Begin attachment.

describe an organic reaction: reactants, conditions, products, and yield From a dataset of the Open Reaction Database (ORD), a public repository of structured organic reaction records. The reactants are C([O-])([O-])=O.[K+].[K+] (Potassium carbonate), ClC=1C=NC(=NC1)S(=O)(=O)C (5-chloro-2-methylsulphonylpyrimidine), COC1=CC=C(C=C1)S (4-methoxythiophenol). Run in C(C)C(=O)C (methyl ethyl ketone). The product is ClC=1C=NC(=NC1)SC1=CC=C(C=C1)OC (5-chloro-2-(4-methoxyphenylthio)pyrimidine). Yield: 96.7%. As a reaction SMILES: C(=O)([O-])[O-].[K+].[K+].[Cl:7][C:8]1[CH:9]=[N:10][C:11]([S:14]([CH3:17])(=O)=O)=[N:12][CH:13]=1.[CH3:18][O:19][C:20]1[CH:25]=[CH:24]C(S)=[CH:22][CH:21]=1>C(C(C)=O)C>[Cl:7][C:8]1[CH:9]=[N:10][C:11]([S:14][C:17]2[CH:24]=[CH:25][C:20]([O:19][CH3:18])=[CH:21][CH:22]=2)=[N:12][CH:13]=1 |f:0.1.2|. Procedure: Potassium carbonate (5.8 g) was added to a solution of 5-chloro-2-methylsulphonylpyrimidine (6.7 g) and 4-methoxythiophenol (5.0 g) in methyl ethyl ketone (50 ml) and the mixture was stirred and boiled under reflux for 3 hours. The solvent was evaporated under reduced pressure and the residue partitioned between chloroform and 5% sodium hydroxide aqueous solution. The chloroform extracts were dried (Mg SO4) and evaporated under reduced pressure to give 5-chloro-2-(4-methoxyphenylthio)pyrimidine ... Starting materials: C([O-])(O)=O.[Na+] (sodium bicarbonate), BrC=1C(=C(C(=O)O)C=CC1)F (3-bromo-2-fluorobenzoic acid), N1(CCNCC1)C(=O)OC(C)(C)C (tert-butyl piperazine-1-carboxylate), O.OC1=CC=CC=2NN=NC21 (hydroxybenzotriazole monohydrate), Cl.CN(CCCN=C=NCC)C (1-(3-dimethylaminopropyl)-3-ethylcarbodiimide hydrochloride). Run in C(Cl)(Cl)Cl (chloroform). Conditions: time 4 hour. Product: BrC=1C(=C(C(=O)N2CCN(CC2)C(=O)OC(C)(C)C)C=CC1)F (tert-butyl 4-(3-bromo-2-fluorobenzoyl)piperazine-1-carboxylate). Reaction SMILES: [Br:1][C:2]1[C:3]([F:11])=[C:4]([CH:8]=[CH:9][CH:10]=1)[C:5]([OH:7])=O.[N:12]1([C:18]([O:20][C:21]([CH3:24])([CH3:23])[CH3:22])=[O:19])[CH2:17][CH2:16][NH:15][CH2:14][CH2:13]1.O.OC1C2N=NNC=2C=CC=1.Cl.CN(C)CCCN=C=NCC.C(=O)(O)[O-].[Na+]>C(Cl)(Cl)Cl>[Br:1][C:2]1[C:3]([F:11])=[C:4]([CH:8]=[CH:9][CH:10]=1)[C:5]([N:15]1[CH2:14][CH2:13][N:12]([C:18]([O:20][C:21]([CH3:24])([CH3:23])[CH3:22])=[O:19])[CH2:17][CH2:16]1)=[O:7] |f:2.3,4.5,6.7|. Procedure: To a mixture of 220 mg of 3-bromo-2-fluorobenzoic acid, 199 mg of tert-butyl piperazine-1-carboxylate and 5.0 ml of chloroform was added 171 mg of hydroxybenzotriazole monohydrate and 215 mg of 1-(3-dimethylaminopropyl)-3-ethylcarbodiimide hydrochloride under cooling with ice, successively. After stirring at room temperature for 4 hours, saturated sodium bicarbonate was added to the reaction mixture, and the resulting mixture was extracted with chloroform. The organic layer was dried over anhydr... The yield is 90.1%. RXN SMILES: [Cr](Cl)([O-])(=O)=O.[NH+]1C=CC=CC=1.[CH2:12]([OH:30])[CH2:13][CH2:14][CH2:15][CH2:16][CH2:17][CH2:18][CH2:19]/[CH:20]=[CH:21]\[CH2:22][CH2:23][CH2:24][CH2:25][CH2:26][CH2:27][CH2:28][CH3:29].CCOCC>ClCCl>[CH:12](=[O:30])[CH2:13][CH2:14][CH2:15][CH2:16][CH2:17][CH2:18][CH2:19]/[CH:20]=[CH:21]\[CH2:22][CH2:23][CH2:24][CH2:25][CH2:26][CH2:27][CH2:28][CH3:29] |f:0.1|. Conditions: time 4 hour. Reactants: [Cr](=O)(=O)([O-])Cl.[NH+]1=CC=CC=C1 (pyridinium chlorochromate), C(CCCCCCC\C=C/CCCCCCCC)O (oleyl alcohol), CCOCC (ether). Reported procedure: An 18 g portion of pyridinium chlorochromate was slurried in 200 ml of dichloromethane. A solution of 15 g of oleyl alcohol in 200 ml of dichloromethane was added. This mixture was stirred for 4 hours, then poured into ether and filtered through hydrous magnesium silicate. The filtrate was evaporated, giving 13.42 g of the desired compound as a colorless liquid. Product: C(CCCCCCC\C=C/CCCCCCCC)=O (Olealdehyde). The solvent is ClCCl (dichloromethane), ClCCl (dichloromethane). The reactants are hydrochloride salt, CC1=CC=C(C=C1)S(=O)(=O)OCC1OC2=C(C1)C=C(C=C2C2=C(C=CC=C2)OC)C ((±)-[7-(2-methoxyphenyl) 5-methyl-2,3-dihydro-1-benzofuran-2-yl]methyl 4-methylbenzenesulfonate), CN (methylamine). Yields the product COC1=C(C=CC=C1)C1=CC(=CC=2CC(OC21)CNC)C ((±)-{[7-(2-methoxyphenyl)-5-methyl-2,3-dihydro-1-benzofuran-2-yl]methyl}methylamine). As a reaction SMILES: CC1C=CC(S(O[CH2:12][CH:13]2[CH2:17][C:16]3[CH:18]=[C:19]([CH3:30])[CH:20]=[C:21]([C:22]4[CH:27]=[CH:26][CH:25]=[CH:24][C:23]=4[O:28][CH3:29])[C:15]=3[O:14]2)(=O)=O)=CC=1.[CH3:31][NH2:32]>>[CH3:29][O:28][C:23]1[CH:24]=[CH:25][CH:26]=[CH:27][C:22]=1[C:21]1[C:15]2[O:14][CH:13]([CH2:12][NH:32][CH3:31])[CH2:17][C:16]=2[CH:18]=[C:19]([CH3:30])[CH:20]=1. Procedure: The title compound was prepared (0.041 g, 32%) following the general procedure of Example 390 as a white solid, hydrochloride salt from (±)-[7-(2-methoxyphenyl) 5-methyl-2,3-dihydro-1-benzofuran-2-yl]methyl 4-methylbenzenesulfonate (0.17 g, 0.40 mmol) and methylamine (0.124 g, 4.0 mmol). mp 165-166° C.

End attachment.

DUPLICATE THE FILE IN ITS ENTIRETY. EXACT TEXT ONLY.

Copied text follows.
describe an organic reaction: reactants, conditions, products, and yield From a dataset of the Open Reaction Database (ORD), a public repository of structured organic reaction records. The reactants are C([O-])([O-])=O.[K+].[K+] (Potassium carbonate), ClC=1C=NC(=NC1)S(=O)(=O)C (5-chloro-2-methylsulphonylpyrimidine), COC1=CC=C(C=C1)S (4-methoxythiophenol). Run in C(C)C(=O)C (methyl ethyl ketone). The product is ClC=1C=NC(=NC1)SC1=CC=C(C=C1)OC (5-chloro-2-(4-methoxyphenylthio)pyrimidine). Yield: 96.7%. As a reaction SMILES: C(=O)([O-])[O-].[K+].[K+].[Cl:7][C:8]1[CH:9]=[N:10][C:11]([S:14]([CH3:17])(=O)=O)=[N:12][CH:13]=1.[CH3:18][O:19][C:20]1[CH:25]=[CH:24]C(S)=[CH:22][CH:21]=1>C(C(C)=O)C>[Cl:7][C:8]1[CH:9]=[N:10][C:11]([S:14][C:17]2[CH:24]=[CH:25][C:20]([O:19][CH3:18])=[CH:21][CH:22]=2)=[N:12][CH:13]=1 |f:0.1.2|. Procedure: Potassium carbonate (5.8 g) was added to a solution of 5-chloro-2-methylsulphonylpyrimidine (6.7 g) and 4-methoxythiophenol (5.0 g) in methyl ethyl ketone (50 ml) and the mixture was stirred and boiled under reflux for 3 hours. The solvent was evaporated under reduced pressure and the residue partitioned between chloroform and 5% sodium hydroxide aqueous solution. The chloroform extracts were dried (Mg SO4) and evaporated under reduced pressure to give 5-chloro-2-(4-methoxyphenylthio)pyrimidine ... Starting materials: C([O-])(O)=O.[Na+] (sodium bicarbonate), BrC=1C(=C(C(=O)O)C=CC1)F (3-bromo-2-fluorobenzoic acid), N1(CCNCC1)C(=O)OC(C)(C)C (tert-butyl piperazine-1-carboxylate), O.OC1=CC=CC=2NN=NC21 (hydroxybenzotriazole monohydrate), Cl.CN(CCCN=C=NCC)C (1-(3-dimethylaminopropyl)-3-ethylcarbodiimide hydrochloride). Run in C(Cl)(Cl)Cl (chloroform). Conditions: time 4 hour. Product: BrC=1C(=C(C(=O)N2CCN(CC2)C(=O)OC(C)(C)C)C=CC1)F (tert-butyl 4-(3-bromo-2-fluorobenzoyl)piperazine-1-carboxylate). Reaction SMILES: [Br:1][C:2]1[C:3]([F:11])=[C:4]([CH:8]=[CH:9][CH:10]=1)[C:5]([OH:7])=O.[N:12]1([C:18]([O:20][C:21]([CH3:24])([CH3:23])[CH3:22])=[O:19])[CH2:17][CH2:16][NH:15][CH2:14][CH2:13]1.O.OC1C2N=NNC=2C=CC=1.Cl.CN(C)CCCN=C=NCC.C(=O)(O)[O-].[Na+]>C(Cl)(Cl)Cl>[Br:1][C:2]1[C:3]([F:11])=[C:4]([CH:8]=[CH:9][CH:10]=1)[C:5]([N:15]1[CH2:14][CH2:13][N:12]([C:18]([O:20][C:21]([CH3:24])([CH3:23])[CH3:22])=[O:19])[CH2:17][CH2:16]1)=[O:7] |f:2.3,4.5,6.7|. Procedure: To a mixture of 220 mg of 3-bromo-2-fluorobenzoic acid, 199 mg of tert-butyl piperazine-1-carboxylate and 5.0 ml of chloroform was added 171 mg of hydroxybenzotriazole monohydrate and 215 mg of 1-(3-dimethylaminopropyl)-3-ethylcarbodiimide hydrochloride under cooling with ice, successively. After stirring at room temperature for 4 hours, saturated sodium bicarbonate was added to the reaction mixture, and the resulting mixture was extracted with chloroform. The organic layer was dried over anhydr... The yield is 90.1%. RXN SMILES: [Cr](Cl)([O-])(=O)=O.[NH+]1C=CC=CC=1.[CH2:12]([OH:30])[CH2:13][CH2:14][CH2:15][CH2:16][CH2:17][CH2:18][CH2:19]/[CH:20]=[CH:21]\[CH2:22][CH2:23][CH2:24][CH2:25][CH2:26][CH2:27][CH2:28][CH3:29].CCOCC>ClCCl>[CH:12](=[O:30])[CH2:13][CH2:14][CH2:15][CH2:16][CH2:17][CH2:18][CH2:19]/[CH:20]=[CH:21]\[CH2:22][CH2:23][CH2:24][CH2:25][CH2:26][CH2:27][CH2:28][CH3:29] |f:0.1|. Conditions: time 4 hour. Reactants: [Cr](=O)(=O)([O-])Cl.[NH+]1=CC=CC=C1 (pyridinium chlorochromate), C(CCCCCCC\C=C/CCCCCCCC)O (oleyl alcohol), CCOCC (ether). Reported procedure: An 18 g portion of pyridinium chlorochromate was slurried in 200 ml of dichloromethane. A solution of 15 g of oleyl alcohol in 200 ml of dichloromethane was added. This mixture was stirred for 4 hours, then poured into ether and filtered through hydrous magnesium silicate. The filtrate was evaporated, giving 13.42 g of the desired compound as a colorless liquid. Product: C(CCCCCCC\C=C/CCCCCCCC)=O (Olealdehyde). The solvent is ClCCl (dichloromethane), ClCCl (dichloromethane). The reactants are hydrochloride salt, CC1=CC=C(C=C1)S(=O)(=O)OCC1OC2=C(C1)C=C(C=C2C2=C(C=CC=C2)OC)C ((±)-[7-(2-methoxyphenyl) 5-methyl-2,3-dihydro-1-benzofuran-2-yl]methyl 4-methylbenzenesulfonate), CN (methylamine). Yields the product COC1=C(C=CC=C1)C1=CC(=CC=2CC(OC21)CNC)C ((±)-{[7-(2-methoxyphenyl)-5-methyl-2,3-dihydro-1-benzofuran-2-yl]methyl}methylamine). As a reaction SMILES: CC1C=CC(S(O[CH2:12][CH:13]2[CH2:17][C:16]3[CH:18]=[C:19]([CH3:30])[CH:20]=[C:21]([C:22]4[CH:27]=[CH:26][CH:25]=[CH:24][C:23]=4[O:28][CH3:29])[C:15]=3[O:14]2)(=O)=O)=CC=1.[CH3:31][NH2:32]>>[CH3:29][O:28][C:23]1[CH:24]=[CH:25][CH:26]=[CH:27][C:22]=1[C:21]1[C:15]2[O:14][CH:13]([CH2:12][NH:32][CH3:31])[CH2:17][C:16]=2[CH:18]=[C:19]([CH3:30])[CH:20]=1. Procedure: The title compound was prepared (0.041 g, 32%) following the general procedure of Example 390 as a white solid, hydrochloride salt from (±)-[7-(2-methoxyphenyl) 5-methyl-2,3-dihydro-1-benzofuran-2-yl]methyl 4-methylbenzenesulfonate (0.17 g, 0.40 mmol) and methylamine (0.124 g, 4.0 mmol). mp 165-166° C.